First a warning: There’s a good chance that the sofa will become your permanent residence after this 98-inch arrives. Partly because of the sore back after assembly, but mostly because the viewing experience can be addictive.
“What a huge picture, even my 83-inch TV is like a bedroom TV in comparison,” remarks colleague Geir Nordby jokingly.
With an image that fills the field of view, we are immediately drawn into the start of Top Gun: Maverick, and it’s easy to forget the outside world for a moment. And when Tom Cruise whizzes by in his jet fighter over the head of Ed Harris, it’s almost as if we duck in reflex!
The Samsung screen is also great for gaming. In fact, playing console games on a huge 98-inch screen can be quite addictive! It really brings you close to the action. And instead of being glued to a small screen, you can sit back in your armchair and still have a full view.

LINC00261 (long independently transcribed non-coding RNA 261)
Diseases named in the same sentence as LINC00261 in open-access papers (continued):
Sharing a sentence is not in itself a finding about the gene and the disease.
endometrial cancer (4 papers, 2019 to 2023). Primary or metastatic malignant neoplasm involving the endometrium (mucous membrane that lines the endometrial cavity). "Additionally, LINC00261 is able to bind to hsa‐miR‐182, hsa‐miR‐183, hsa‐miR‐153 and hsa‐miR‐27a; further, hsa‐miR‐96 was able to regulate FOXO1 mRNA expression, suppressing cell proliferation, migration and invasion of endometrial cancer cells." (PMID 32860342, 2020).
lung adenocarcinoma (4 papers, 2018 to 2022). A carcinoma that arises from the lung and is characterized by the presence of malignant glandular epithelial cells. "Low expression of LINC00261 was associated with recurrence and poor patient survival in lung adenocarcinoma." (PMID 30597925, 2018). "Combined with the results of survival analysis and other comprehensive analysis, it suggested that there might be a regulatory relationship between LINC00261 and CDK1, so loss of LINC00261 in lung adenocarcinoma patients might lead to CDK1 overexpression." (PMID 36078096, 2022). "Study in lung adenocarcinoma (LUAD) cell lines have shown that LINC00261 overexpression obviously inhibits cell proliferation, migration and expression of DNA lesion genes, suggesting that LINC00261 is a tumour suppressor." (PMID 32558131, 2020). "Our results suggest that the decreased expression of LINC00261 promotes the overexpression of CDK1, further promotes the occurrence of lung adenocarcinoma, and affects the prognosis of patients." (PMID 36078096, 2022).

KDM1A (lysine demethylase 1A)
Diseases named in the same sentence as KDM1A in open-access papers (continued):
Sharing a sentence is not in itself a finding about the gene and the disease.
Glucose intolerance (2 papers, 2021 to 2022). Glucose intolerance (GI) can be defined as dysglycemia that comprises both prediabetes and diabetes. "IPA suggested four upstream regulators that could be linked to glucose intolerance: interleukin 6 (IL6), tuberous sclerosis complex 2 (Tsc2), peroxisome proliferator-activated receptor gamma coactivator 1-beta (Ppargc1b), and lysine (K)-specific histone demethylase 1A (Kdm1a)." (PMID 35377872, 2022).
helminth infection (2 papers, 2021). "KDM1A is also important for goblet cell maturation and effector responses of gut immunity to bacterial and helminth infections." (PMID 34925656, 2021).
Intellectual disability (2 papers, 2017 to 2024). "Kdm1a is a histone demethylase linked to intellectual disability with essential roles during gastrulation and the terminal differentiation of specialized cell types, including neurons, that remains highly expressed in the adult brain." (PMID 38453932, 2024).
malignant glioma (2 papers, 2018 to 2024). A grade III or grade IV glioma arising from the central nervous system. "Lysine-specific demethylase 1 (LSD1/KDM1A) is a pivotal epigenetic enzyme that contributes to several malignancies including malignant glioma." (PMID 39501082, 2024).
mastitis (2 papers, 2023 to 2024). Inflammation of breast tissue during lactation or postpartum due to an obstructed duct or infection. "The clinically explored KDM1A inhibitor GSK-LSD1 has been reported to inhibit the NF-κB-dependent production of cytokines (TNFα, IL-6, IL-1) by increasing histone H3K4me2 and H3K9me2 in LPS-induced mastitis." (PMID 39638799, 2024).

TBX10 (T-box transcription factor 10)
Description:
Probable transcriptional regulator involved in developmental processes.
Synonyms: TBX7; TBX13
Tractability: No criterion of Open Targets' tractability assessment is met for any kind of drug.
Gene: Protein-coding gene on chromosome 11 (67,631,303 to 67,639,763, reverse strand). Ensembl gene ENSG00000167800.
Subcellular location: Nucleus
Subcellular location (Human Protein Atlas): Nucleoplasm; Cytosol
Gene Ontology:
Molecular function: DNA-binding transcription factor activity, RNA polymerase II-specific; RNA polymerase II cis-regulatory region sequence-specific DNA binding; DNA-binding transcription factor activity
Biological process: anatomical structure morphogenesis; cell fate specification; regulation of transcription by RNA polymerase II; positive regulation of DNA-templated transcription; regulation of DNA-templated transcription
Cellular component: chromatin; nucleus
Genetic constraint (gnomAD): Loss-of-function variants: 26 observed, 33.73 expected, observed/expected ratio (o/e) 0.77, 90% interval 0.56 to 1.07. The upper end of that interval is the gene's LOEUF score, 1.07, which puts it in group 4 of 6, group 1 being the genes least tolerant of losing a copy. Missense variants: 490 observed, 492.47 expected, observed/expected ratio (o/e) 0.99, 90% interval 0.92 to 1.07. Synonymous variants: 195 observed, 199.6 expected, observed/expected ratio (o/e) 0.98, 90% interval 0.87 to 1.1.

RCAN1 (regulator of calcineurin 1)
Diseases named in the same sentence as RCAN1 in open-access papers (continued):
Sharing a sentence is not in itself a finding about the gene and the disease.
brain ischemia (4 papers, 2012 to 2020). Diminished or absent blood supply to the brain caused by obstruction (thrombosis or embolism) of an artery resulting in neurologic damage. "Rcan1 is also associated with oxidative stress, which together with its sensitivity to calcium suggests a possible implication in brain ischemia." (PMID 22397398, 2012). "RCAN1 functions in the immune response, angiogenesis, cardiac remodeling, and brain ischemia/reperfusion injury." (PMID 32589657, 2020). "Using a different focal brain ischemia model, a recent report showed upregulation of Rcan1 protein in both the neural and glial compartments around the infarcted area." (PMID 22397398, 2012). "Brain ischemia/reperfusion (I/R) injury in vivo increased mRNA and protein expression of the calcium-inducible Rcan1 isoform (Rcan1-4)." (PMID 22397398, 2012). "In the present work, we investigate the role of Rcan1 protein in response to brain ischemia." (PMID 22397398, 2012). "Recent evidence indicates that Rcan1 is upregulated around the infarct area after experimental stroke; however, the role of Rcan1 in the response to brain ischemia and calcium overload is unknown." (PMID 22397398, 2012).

The game mode feels fast and responsive and provides good contrast while bringing out plenty of detail in the dark areas of shooters. We can’t think of a better TV for shooters like Call of Duty and Gears and car simulators like Forza and Gran Turismo.
Of course, once the initial shell shock from the size has subsided, it’s time to take a more critical look at the image quality. If the contrast or color reproduction isn’t up to scratch, there’s little point in blowing up the image to king-size.
Fortunately, we can confirm that the 98Q80C lives up to the standard. The Samsung screen draws a sharp, detailed and vibrant picture. Movements are smooth and the TV also manages to maintain good focus during quick pans. Image processing works well and the Samsung display does a good job of upscaling different types of video sources and signal qualities to 4K quality.